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Apart from the wonderful descriptions of various Italian cities and the art collections therein, this book was turgid and borderline boring.  None of the characters were likeable, believable or interesting.  The main voice, Ada was particularly narcissistic and frankly a horrible social climber. The book is told in three parts:  part one and three are slightly better than two, which just seemed to go nowhere and only serve the purpose of the time lapse between one and three.  The finale was as lacklustre as the rest of the book.  I am awarding two stars for the art and Italian elements.
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An interesting portrayal of being on the outside, striving to get in. Entitled Ada is not a character you warm to but as things progress, the pathetic nature of her desperation to belong where she doesn't could bring a little sympathy. I enjoyed watching the plot unfurl and am still undecided as to whether the ending was satisfactory or not!
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The Favour is a wonderfully atmospheric, absorbing read which was completely different from what I was expecting.

Firstly I’ve always loved stories set in Italy. There’s somethings so wonderfully opulent and exciting about books set in Italy with all of its rich history that I alway enjoy. This book was no exception and I loved following the characters on their adventures, living precariously through them.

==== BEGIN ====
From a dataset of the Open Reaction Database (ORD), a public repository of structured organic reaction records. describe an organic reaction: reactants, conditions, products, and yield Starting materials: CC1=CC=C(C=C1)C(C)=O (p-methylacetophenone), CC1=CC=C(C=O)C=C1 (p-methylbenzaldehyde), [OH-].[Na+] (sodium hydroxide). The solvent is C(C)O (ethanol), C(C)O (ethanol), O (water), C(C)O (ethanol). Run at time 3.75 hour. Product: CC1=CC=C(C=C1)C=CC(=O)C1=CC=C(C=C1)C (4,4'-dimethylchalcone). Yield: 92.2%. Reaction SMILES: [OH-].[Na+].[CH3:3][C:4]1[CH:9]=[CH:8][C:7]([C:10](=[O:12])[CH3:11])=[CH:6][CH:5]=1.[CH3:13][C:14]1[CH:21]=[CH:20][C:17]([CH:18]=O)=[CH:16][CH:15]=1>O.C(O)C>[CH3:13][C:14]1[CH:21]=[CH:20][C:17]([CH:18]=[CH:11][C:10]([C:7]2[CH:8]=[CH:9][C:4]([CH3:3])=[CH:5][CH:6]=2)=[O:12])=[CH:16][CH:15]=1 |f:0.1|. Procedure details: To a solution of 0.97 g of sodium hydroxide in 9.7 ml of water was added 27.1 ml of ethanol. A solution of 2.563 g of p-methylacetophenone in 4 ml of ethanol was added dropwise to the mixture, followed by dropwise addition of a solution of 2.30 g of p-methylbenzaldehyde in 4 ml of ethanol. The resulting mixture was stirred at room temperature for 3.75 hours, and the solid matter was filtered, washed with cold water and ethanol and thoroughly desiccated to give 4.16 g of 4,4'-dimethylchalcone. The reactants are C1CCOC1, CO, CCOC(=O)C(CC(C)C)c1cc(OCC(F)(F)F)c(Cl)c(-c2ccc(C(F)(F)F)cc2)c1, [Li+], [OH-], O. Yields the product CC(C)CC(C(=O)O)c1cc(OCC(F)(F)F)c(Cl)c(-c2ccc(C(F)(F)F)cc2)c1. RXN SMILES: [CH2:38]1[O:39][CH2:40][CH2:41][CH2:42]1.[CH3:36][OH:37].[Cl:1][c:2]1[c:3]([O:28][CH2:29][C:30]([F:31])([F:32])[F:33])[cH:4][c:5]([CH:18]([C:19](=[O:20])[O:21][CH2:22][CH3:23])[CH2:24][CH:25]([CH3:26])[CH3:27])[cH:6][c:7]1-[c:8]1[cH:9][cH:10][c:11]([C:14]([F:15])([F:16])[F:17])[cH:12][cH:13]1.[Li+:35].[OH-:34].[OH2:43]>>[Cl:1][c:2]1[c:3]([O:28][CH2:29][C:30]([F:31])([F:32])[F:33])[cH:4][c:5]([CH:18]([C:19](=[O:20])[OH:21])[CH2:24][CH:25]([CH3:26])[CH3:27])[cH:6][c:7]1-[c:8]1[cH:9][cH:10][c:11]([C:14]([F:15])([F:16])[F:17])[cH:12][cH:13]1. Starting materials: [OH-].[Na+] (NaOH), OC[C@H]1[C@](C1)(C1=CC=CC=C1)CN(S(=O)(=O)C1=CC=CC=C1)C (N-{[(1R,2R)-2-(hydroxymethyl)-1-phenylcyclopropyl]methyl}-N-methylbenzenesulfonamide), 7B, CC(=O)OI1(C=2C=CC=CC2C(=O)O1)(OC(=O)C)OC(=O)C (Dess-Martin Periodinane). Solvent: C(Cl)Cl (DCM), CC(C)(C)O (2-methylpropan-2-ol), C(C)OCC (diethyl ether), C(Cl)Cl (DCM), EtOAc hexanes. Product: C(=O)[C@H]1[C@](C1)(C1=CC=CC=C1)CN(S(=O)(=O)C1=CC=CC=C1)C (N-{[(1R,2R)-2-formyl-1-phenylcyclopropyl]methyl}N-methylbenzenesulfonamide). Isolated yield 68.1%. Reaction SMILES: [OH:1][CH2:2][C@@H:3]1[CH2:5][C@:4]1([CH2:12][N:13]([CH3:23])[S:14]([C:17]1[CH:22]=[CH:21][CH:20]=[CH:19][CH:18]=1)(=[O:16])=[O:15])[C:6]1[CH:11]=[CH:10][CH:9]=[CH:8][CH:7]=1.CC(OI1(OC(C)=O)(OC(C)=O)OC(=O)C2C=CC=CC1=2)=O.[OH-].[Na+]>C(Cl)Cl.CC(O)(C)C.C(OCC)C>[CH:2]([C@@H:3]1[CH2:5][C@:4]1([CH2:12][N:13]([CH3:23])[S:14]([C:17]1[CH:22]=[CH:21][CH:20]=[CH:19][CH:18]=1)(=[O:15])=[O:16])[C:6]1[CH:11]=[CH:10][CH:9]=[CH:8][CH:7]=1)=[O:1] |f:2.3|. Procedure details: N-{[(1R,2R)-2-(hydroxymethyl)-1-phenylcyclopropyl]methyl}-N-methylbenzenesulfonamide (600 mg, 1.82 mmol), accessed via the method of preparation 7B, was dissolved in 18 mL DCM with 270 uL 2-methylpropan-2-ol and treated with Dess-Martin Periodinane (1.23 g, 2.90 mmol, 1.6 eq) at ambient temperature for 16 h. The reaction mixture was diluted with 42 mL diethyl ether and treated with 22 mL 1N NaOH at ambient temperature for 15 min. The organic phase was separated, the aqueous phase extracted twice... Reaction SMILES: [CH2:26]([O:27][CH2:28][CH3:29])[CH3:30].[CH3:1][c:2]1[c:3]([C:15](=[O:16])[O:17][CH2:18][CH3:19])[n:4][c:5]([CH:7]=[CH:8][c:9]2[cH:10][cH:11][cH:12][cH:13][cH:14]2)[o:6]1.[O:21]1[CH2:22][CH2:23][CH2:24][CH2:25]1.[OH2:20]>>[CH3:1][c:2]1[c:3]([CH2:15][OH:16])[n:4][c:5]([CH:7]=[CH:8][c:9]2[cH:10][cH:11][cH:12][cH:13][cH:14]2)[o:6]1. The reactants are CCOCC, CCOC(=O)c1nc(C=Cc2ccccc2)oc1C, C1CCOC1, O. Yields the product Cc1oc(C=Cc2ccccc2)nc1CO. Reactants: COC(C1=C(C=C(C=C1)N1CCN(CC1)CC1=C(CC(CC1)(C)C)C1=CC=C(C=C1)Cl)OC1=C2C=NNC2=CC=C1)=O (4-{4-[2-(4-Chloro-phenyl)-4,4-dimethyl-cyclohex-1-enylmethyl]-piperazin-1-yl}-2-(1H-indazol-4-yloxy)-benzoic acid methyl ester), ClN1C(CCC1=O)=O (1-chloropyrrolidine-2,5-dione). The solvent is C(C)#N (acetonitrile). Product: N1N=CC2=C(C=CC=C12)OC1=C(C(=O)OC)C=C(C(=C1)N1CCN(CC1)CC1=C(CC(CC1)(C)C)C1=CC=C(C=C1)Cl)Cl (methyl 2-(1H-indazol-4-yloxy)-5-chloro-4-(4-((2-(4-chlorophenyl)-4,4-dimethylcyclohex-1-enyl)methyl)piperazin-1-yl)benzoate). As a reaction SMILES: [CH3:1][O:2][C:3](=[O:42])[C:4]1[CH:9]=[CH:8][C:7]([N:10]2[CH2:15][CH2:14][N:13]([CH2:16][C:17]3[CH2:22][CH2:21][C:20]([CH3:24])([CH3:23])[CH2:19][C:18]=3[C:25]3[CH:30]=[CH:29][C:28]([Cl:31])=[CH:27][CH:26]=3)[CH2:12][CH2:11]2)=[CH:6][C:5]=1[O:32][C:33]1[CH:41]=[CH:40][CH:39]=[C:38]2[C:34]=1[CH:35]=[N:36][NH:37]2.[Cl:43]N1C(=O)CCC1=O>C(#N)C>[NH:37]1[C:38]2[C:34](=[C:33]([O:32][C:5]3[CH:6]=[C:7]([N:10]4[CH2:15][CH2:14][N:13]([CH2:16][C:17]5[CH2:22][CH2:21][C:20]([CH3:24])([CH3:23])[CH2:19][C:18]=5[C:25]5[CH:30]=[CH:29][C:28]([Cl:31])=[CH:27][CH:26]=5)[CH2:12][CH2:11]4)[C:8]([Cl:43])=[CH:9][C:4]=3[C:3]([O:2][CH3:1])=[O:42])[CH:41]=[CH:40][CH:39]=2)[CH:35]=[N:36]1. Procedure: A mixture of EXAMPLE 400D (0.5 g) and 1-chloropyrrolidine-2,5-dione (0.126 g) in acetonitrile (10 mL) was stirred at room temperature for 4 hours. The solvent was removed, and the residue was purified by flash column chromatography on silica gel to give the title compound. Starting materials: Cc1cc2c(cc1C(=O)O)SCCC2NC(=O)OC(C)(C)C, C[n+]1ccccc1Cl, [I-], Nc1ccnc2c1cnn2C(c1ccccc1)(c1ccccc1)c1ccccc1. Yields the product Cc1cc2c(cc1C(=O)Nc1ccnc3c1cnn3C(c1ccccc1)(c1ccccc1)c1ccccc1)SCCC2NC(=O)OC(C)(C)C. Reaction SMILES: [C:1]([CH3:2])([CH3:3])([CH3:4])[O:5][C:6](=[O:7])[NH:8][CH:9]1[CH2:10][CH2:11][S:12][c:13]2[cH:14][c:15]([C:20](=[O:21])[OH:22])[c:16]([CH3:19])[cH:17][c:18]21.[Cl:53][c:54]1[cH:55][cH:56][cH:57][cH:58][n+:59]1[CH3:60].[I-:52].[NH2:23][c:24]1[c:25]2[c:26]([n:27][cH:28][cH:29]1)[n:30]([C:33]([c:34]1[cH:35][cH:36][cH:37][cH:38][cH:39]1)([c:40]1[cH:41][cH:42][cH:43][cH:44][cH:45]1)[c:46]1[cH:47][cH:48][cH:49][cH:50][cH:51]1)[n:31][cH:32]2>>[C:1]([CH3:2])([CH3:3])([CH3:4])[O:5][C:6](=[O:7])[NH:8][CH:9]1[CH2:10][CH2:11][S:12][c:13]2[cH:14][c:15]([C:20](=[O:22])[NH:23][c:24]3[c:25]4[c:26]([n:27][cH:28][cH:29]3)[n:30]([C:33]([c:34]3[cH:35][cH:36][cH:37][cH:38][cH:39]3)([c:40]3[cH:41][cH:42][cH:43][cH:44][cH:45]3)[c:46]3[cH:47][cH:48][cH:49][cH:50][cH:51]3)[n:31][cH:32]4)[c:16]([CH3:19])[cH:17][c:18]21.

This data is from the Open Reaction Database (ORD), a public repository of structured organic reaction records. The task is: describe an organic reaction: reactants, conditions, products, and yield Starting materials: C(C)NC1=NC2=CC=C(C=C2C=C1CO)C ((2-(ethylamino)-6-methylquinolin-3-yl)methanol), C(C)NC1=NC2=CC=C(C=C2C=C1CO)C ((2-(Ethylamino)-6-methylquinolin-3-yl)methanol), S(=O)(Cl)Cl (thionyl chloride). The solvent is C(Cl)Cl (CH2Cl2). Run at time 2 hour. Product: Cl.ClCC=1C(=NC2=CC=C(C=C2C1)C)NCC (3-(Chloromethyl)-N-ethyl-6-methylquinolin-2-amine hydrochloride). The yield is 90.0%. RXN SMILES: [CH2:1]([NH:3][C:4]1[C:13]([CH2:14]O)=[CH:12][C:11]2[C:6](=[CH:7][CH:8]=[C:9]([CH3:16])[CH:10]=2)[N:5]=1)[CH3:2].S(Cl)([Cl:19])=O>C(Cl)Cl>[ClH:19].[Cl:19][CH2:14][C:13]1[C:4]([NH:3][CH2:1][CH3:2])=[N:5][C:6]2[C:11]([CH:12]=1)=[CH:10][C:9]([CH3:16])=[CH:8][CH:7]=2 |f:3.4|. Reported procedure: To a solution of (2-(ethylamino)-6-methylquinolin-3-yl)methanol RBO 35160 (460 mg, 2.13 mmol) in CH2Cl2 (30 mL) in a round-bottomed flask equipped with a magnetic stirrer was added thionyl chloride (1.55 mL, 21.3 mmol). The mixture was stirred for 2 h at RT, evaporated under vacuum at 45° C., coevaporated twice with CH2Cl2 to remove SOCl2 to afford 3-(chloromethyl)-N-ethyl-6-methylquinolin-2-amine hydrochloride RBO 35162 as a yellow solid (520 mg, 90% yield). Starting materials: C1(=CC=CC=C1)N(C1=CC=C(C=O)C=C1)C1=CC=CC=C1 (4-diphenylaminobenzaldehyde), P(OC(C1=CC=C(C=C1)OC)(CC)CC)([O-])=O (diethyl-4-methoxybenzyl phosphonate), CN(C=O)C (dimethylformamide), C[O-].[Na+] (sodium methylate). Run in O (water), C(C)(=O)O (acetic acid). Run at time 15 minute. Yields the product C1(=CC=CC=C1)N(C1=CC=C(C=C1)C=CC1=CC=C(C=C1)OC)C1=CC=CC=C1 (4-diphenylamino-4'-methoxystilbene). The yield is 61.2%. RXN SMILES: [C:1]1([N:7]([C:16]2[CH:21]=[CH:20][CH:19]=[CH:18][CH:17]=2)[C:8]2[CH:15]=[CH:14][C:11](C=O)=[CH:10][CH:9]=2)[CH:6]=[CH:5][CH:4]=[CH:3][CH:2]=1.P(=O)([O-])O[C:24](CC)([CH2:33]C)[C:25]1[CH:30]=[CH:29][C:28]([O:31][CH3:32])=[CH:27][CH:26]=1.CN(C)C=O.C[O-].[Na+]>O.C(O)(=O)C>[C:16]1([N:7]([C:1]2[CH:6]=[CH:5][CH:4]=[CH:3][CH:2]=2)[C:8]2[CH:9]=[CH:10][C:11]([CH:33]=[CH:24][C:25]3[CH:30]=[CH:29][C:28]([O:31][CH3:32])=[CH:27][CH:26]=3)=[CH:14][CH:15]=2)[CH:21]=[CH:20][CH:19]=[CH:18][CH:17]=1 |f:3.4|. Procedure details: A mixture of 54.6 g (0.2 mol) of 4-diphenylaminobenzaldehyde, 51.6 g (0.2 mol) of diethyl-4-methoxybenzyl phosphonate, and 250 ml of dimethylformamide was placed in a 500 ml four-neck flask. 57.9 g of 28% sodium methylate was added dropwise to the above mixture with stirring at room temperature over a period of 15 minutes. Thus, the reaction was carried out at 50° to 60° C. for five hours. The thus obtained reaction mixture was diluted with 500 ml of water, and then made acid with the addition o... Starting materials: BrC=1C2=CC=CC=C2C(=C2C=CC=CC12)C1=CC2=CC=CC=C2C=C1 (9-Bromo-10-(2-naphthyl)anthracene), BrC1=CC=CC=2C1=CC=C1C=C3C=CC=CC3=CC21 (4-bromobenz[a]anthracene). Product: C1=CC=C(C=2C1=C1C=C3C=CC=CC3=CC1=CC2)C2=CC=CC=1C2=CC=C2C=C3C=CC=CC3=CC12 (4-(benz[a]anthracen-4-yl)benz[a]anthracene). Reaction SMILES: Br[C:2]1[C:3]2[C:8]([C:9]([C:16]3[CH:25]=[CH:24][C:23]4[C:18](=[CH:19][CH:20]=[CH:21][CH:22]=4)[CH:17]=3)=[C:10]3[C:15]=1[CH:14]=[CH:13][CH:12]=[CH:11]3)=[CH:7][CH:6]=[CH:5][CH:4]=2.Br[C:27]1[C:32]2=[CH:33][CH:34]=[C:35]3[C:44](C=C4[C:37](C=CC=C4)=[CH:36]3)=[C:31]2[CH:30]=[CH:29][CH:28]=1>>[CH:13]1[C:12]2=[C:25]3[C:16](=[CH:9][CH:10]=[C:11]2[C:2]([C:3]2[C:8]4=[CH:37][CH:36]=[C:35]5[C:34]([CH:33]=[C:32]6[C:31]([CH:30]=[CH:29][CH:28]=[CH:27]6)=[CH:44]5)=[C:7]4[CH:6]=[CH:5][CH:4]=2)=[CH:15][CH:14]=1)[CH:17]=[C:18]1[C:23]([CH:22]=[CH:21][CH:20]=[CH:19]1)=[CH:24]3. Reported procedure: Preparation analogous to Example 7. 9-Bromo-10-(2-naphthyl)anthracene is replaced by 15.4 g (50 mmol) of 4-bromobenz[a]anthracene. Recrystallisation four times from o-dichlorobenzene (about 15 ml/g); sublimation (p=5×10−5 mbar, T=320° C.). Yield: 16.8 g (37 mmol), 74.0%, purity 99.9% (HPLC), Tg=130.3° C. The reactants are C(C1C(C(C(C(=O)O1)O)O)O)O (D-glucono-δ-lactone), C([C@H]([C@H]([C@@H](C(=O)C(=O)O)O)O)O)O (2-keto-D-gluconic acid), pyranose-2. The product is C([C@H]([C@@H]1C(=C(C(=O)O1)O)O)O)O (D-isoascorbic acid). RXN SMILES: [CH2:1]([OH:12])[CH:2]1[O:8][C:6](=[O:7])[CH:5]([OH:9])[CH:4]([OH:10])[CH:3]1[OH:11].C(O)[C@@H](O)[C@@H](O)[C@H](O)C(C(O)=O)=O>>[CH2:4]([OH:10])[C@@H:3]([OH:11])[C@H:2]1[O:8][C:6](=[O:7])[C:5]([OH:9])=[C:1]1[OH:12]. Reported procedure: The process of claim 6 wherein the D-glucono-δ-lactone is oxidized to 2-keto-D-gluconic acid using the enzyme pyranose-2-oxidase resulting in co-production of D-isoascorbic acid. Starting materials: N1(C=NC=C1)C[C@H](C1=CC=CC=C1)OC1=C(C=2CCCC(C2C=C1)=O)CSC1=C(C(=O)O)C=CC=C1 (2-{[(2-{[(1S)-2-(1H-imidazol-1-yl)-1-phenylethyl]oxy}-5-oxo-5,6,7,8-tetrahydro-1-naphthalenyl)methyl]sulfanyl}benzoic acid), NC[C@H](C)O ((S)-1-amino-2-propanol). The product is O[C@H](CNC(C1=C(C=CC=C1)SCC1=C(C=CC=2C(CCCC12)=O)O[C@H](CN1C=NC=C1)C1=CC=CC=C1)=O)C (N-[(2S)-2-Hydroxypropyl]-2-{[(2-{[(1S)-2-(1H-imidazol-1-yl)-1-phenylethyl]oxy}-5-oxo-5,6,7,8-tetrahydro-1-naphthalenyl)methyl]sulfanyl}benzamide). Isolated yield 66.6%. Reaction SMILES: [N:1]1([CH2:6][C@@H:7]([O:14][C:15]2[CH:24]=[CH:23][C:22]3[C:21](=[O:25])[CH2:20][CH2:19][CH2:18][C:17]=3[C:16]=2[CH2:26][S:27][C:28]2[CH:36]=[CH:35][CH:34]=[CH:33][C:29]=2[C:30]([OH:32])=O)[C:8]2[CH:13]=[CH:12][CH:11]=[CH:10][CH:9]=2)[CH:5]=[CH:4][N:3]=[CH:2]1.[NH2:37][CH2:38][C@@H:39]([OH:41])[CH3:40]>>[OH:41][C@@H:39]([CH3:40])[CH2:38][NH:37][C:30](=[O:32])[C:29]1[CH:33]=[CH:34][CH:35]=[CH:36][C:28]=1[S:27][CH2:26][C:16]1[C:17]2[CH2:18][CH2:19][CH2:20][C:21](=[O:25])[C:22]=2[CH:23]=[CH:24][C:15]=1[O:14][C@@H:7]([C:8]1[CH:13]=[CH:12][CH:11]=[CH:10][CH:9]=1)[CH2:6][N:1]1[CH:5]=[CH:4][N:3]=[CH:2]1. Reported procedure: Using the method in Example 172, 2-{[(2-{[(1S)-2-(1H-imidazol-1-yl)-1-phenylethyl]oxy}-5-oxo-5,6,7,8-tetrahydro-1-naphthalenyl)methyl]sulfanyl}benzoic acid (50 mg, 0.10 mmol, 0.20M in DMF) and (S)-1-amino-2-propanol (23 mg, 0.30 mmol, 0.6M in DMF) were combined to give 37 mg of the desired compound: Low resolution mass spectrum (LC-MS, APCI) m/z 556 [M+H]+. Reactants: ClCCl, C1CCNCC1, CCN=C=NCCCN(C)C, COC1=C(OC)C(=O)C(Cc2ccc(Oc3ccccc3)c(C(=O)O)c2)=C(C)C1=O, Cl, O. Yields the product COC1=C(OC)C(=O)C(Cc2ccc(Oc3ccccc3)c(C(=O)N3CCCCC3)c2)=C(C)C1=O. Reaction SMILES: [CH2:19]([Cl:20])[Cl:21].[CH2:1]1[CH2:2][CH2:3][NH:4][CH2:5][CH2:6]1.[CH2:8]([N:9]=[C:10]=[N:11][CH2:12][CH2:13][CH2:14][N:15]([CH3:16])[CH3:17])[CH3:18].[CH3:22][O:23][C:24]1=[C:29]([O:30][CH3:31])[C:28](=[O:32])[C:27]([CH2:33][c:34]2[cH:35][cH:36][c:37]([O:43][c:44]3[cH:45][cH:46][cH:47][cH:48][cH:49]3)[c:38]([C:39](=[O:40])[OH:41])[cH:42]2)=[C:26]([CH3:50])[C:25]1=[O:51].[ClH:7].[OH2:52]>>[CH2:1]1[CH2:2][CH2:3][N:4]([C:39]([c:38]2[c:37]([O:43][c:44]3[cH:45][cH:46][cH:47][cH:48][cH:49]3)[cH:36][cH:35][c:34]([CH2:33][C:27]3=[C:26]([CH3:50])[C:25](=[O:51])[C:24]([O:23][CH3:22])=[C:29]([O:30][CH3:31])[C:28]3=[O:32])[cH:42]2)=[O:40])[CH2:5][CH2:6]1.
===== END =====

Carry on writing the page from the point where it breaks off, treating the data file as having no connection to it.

The character’s in this book were great creations, who I wasn’t sure I liked. They are very privileged, spoiled people who I didn’t feel a lot of sympathy with though that might be down to jealousy. I both wanted to be like them and included in their group but I also didn’t as I think I would find them too annoying. The main character Ala wasn’t a likeable person and I found her attempts to fit in quite cringey at times. I found myself wishing she would realise how desperate she seemed and hoped that the others wouldn’t take advantage. It was interesting trying to work out what type of person everyone was. Whether they were here for their own gain or whether they were innocent and just caught up in the moment. I liked trying to guess who I thought had an agenda and who was trying to be a real friend.